by Tamara Shopsin
reviewed by Olive Fellows
There’s nothing quite like the moment of panic when your computer sputters and the screen goes black. Did something spill on it? Why won’t it turn back on? An even more chilling thought comes to mind: was it backed up recently? If you were a Mac user and had these questions in 1990s New York City, you would race to Tekserve, the legendary Macintosh repair shop, hardware in hand, hoping to God they could help you.
The longstanding shop closed its doors in 2016, but LaserWriter II, the succinct and quirky debut novel from Tamara Shopsin, illustrator for the New York Times and the New Yorker and author of the memoirs Arbitrary Stupid Goal and Mumbai New York Scranton, brings it back to life. Readers get an authentic look inside Tekserve through the eyes of Claire, a new employee, since the novel is based in fact.
At the start of LaserWriter II, the introverted yet idealistic nineteen-year-old Claire, whose meager résumé doesn’t even include the Columbia University classes she’s been illegally auditing for a semester, starts working at the TekServe intake station, where customers panic over the computer or printer problems they’re facing. Technicians—“Teks,” as they’re endearingly called at Tekserve—dutifully listen and troubleshoot. At TekServe, Claire learns about everything from Apple warranties to the “dark art” of data recovery.
As Claire gets to know the other employees, we’re given quick but entertaining snapshots of their lives and personalities; we come to meet even more Teks once Claire gets a promotion. She starts repairing printers—primarily the long-discontinued Apple models—and it’s here that Claire clicks neatly into place. She loves the work, rapidly learning the language of the machines and their unique music:
She unwraps the printer like a present. The ohm of the vacuum hums in her bones. Inside the LaserWriter II, the universe makes sense. Claire visits each part, folding the blankets of dust. She enters the black heart and wishes she could polish the ends of her own mirror.
The harmony of a hundred pages sound. The LaserWriter II has been purged of its ghost.
Such language betrays the spiritual aspect of LaserWriter II, which draws inspiration not merely from one religion but several. Teks abide by a certain code of conduct: they endeavor to do right by their customers. They have a “Tao,” which instructs them not to interrupt customers during the intake process. Teks wear antistatic bracelets, which prevent the electricity generated by the body from frying the circuit board during repairs, but also make them one with the machine.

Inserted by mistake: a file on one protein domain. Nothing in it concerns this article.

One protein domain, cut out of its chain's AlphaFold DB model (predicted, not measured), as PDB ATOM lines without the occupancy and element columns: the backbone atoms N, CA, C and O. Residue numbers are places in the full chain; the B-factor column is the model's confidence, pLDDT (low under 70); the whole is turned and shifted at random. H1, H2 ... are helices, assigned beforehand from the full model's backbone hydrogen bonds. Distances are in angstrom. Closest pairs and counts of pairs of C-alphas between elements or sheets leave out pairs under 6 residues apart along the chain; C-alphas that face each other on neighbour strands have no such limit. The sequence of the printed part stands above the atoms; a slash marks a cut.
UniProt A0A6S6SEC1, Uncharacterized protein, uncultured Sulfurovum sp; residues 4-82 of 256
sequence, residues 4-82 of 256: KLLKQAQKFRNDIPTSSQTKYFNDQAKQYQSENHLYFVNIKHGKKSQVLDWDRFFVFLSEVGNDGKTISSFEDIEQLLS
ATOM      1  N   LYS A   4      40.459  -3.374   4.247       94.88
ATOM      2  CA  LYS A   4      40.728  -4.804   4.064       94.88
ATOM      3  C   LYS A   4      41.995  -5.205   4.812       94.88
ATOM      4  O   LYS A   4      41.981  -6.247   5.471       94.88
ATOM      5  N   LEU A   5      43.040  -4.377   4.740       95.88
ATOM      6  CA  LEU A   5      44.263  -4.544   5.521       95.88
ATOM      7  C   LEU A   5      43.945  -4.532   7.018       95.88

At the same time, the job itself entails a kind of Christian resurrection. “My computer died,” we say when the screen goes black. In this novel, it’s the Teks’ job to purify and breathe life into it once more. When Claire finishes talking a customer through a driver update over the phone, Shopsin writes, “it is a true triumph for both when the trumpets of his printer’s paper feed sound.” There’s a cheeky echo here of 1 Corinthians 15:52: “For the trumpet shall sound, and the dead shall be raised incorruptible, and we shall be changed.”
After her promotion, Claire powers through tickets, doing work she feels makes a difference. But, even though we’re not given access to her innermost thoughts, there are clues she’s in too deep. Periodic sections wherein machine parts philosophize and voice their woes to one another add a surreal element to LaserWriter II and hint that Claire is getting visions, but not in the way of Steve Jobs.
For a book about tech problems—those dreaded, nightmare-inducing scenarios in which all our hard work and digital valuables disappear into the ether, rendering us temporarily, technologically useless—LaserWriter II is surprisingly fun to read. It’s hardly the coming-of-age tale the synopsis promises, given how beige Claire is as a character, but her brief, all-consuming interlude in the holy realm of machine repair is endearing and unique.
Published on March 10, 2022